“In terms of mentors… someone who knows you and your work and someone you can bounce ideas off can massively inspire confidence and drive. An encouraging mentor can provide renewed positivity and can help open your eyes to opportunities that you might not otherwise have thought of.”
“I don’t believe there is any one type of leader, but I do believe great leaders are generally inquisitive, they listen well, and they inspire others by sharing their purpose. There is a dangerous belief that great leaders never have self-doubt, that they never waiver from their commitment and that they work tirelessly. That false belief holds back people from reaching their full potential, and I hope someday we will dispel the myth that there is a single leadership persona.
“Mentorship is a very valuable tool for personal development. Mentors can open doors, invite critical self-reflection, and provide a safe place to explore challenging ideas. I find most leaders have mentors in their life, although how they show up varies. Some prefer very structured interaction, and others have a more fluid, ad-hoc relationship. I believe it’s our obligation as leaders to both welcome feedback from our mentors, but also we should return the favor and help raise up voices across the organization by mentoring others.
“It’s not my job as a leader to come up with every great idea, but it is my job to create an environment where ideas thrive. I’ve been lucky in my career to have mentors model that for me, and I know my professional journey was both faster, and more rewarding because of those who supported me at every stage of my growth.”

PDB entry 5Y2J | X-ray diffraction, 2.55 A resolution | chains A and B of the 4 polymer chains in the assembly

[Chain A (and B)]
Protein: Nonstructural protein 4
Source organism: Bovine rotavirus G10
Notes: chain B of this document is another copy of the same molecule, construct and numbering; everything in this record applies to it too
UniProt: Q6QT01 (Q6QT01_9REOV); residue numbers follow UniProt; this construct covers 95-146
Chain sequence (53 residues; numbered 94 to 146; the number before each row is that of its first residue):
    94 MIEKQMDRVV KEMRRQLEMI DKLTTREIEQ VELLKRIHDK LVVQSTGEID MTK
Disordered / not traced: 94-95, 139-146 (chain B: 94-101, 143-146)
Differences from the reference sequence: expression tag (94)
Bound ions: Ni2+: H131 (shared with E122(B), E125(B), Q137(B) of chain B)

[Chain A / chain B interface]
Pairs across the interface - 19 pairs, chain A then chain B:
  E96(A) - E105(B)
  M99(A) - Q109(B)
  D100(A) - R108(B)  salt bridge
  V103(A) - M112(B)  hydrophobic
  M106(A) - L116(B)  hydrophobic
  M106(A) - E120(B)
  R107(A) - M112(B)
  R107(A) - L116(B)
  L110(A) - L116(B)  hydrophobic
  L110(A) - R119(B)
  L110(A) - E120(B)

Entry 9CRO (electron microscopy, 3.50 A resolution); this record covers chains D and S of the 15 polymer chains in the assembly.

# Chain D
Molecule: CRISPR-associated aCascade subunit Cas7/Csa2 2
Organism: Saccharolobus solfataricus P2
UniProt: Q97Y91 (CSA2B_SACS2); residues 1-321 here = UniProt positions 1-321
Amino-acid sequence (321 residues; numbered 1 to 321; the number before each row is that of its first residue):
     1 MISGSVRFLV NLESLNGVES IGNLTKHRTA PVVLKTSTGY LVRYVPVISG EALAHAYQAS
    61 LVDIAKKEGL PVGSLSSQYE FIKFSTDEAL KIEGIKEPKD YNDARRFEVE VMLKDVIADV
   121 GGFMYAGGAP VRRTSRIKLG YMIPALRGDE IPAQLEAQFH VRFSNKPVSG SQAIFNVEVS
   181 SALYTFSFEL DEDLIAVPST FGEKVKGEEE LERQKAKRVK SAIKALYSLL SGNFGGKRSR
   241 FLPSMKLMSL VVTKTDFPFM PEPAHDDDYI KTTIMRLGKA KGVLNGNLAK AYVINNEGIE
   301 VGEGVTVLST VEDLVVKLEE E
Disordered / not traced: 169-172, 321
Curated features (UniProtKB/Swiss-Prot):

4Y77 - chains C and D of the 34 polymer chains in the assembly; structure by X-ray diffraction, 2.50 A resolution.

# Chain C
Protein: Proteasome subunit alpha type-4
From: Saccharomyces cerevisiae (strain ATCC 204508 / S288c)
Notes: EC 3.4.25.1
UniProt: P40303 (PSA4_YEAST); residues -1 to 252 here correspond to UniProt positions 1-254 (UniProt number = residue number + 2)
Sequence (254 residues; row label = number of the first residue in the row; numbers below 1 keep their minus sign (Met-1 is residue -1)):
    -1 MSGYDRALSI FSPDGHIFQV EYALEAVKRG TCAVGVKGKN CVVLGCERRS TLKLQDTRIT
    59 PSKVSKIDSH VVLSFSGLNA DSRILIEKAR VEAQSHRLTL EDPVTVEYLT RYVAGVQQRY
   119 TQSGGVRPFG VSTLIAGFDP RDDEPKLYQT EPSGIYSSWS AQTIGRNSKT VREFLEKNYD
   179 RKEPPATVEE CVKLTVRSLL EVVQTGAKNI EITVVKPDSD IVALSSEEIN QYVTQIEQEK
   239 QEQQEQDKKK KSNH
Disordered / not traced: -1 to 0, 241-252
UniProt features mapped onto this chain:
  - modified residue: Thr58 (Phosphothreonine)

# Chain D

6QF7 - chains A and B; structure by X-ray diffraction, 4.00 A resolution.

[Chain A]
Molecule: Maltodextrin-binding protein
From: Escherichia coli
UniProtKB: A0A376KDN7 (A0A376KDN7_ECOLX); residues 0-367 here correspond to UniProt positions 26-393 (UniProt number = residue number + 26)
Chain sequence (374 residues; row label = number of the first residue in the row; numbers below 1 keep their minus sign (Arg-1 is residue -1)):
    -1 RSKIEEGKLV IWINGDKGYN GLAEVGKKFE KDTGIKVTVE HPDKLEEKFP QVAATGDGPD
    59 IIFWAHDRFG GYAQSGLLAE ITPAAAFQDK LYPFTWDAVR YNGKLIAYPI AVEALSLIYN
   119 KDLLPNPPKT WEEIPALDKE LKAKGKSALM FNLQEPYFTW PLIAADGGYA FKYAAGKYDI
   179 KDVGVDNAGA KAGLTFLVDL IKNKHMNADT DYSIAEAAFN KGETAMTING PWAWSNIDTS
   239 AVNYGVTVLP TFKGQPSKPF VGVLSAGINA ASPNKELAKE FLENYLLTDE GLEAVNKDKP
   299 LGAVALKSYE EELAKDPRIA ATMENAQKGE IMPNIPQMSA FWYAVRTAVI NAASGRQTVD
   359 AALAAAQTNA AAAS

Madlen Buchbauer leads Mobilisation sessions at the ATI Boeing Accelerator. She has been studying Kali, Boxing and Muay Thai for the last 16 years, and holds a blackbelt in Jeet Kune Do and Kickboxing.
“Every person is so different and so are leaders, but I believe a very important trait is to be at peace with yourself — to accept your strengths and weaknesses. This in turn enables them to see and appreciate other people for who they are and to help them nurture their capabilities and strengths.
“There has only been one person over the years that I would have considered a mentor and that experience has been very valuable. Having the right person inspire, guide, redirect your focus and assist you at the right times was what kept me going and inspired.”
How can we encourage young women to pursue careers in technology?
Evelina Vrabie is a CTO-in-Residence at the ATI Boeing Accelerator. Evelina is a technical founder, manager and engineer with fourteen years of experience in technology startups, on a mission to build products that make peoples’ lives better.
“Women and folks from underrepresented backgrounds need sponsorship and opportunities. Not just mentoring, coaching and sympathy, but real opportunities.”
Read Evelina’s article on the blog.
Lucy Caffery is the Head of Product Management at the National Physical Laboratory (NPL) focused on ‘Impact from Science’ — getting new technology into the hands of industry and consumers via new products & services, spin outs, IP licensing or industry collaborations.